Lifeguards and other first responders who protect California beaches and harbors gathered at Long Beach State to ensure their agencies’ work to prevent and respond to shark attacks.
Representing agencies with jurisdictions ranging from the Central Coast to the Mexican border, the lifeguards and other safety professionals participated in the 2019 Southern California Shark Workshop, which was a day of professional learning designed to help first responders keep up to date with new developments in shark research and lifesaving techniques.
Shark Lab Director Chris Lowe and other experts provided attendees with new information on how lifeguards and the Shark Lab can share data, understanding white shark behavior and providing first aid to shark bite victims and the Shark Lab’s monitoring technology. The lab’s monitoring equipment includes acoustic buoys and aerial drones, as well as a newly-obtained unmanned submersible that will help Lowe and other researchers observe the underwater environment.
According to Lowe, it’s a necessary task, since white shark populations have recently increased, likely the result of environmental protections for the animals themselves, as well as marine mammals that white sharks feed on.
“It’s a different ocean now than it was 10 years ago,” he said.
According to the Shark Lab’s researchers, the oceans near Southern California are vital to white shark populations. The waters provide nursery habitat to the animals.
“This increases the likelihood of interactions,” Lowe said. “It doesn’t have to be a negative interaction.”
The California Department of Fish and Wildlife notes that shark attacks of the state’s coastline are “extremely rare” events, but officials there have also observed growing numbers of incidents in which a shark physically touches a human, or an object such as a surfboard or a kayak.
Fifty such incidents – two of which have resulted in fatalities and 18 of which have caused injury – are known to have occurred over the course of the current decade, according to data last updated in January. Over the entirety of the 2000s, Fish and Wildlife officials tallied 41 shark incidents, causing three fatalities and 17 injuries.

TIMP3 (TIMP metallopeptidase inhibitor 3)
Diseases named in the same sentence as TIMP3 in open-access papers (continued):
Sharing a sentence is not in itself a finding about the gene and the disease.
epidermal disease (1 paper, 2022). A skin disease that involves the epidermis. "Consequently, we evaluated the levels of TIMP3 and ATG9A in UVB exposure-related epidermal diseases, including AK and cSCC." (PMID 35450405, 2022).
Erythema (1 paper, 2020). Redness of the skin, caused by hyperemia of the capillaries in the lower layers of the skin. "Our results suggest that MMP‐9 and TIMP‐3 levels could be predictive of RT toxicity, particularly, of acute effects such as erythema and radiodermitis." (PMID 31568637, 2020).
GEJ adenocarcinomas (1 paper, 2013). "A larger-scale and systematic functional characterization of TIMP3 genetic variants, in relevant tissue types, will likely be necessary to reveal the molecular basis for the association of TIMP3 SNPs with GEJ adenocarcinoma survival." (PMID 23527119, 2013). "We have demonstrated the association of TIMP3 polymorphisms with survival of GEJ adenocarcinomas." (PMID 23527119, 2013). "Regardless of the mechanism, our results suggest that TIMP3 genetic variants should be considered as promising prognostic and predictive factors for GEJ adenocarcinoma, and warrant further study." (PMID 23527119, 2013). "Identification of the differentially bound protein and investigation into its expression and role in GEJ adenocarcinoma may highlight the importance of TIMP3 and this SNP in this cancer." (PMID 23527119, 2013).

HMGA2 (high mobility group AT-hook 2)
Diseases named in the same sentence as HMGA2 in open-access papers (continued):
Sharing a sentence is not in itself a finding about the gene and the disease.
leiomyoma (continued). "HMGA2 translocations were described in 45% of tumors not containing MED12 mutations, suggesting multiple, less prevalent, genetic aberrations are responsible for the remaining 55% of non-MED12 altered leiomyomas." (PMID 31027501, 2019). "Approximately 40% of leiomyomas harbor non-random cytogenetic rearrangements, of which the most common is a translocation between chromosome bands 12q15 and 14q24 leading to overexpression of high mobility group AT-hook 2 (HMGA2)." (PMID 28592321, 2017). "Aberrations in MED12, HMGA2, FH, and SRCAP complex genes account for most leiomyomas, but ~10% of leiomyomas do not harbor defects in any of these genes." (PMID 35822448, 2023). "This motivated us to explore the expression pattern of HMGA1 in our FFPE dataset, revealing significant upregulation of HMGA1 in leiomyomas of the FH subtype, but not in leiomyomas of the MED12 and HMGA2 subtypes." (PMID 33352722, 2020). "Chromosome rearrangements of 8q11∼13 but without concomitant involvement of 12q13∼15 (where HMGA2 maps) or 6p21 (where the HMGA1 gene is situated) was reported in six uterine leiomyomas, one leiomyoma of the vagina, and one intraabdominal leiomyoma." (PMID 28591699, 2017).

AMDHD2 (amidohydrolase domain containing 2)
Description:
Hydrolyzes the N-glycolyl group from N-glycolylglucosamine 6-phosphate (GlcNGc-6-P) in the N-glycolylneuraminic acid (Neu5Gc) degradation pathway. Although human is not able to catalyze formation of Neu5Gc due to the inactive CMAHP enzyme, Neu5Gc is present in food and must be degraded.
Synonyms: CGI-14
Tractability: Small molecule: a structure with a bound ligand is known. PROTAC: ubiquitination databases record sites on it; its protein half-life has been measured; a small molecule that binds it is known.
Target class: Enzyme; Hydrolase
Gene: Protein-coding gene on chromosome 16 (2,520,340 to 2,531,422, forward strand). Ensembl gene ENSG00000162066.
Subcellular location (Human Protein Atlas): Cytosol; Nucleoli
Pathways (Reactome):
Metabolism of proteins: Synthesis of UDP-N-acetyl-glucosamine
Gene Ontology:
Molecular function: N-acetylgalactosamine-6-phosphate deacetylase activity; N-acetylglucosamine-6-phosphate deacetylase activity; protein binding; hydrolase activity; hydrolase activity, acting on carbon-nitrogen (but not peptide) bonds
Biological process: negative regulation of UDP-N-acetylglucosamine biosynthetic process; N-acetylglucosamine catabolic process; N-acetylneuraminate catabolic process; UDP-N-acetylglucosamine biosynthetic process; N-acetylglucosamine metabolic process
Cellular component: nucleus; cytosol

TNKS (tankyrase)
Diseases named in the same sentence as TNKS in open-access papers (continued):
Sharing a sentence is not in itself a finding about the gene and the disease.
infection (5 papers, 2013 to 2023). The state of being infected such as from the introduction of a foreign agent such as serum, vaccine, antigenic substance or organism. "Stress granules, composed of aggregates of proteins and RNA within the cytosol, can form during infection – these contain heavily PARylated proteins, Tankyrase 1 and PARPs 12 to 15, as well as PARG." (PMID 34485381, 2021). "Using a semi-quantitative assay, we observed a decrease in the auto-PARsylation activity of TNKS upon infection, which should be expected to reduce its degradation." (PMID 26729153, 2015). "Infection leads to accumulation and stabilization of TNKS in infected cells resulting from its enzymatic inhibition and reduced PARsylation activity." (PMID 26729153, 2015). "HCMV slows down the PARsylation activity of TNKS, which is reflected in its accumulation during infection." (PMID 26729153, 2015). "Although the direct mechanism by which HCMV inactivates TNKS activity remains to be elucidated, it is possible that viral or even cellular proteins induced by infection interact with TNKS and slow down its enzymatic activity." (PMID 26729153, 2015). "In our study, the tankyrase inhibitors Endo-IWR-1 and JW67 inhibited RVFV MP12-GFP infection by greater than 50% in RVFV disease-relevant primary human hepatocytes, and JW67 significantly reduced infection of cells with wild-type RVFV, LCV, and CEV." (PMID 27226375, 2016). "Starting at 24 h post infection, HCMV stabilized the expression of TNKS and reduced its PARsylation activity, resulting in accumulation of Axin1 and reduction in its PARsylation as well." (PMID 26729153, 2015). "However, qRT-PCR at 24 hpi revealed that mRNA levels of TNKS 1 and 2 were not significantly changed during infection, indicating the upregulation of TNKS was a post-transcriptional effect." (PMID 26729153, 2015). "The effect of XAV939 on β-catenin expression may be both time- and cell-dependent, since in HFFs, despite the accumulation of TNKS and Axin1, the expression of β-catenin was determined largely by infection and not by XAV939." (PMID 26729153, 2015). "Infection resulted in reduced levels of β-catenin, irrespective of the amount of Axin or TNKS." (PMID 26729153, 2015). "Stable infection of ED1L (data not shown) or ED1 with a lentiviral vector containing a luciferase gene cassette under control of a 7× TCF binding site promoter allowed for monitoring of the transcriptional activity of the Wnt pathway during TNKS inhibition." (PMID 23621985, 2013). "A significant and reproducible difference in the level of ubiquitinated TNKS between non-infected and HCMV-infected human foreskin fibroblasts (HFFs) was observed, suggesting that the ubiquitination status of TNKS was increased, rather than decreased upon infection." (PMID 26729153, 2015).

For lifeguards and other first responders who attended the Shark Workshop, the day’s lessons included advice on how to identify different species of sharks and other marine animals, how to recognize when a shark is behaving in a defensive or aggressive manner, and how to maximize a patient’s chances of survival if they ever do need to provide first aid to a shark bite victim.
Shark bite survivor Keane Hayes, rescued after a white shark attack that took place last September in the waters off Encinitas, recounted his story to the lifeguards.
Following the event, Hayes said he hopes lessons delivered during the Shark Workshop can ensure that “every time there is a shark attack, it goes right and the person can survive.”
The 2019 Southern California Shark Workshop followed state government’s 2018-19 appropriation of $3.75 million to the Long Beach campus’ Shark Lab to further research into white shark activity and beach safety.
“The Southern California Shark Workshop is the result of the hard work and strong partnerships of the CSU Long Beach Shark Lab and lifeguards up and down California’s southern coast,” said Assemblyman Patrick O’Donnell (D – Long Beach) said. “I thank Dr. Lowe for organizing this workshop to ensure that our first responders have the information they need to protect beachgoers.”
The Shark Lab’s public outreach plans include a shark safety comic book for school children, presenting safety information at beachside “Shark Shacks” and the lab’s annual on-campus event “Sharks @ the Beach” event, which is scheduled for July 20. Programming for this year’s Sharks @ the Beach will include lessons designed to help people who fish from California’s piers avoid catching or attracting sharks.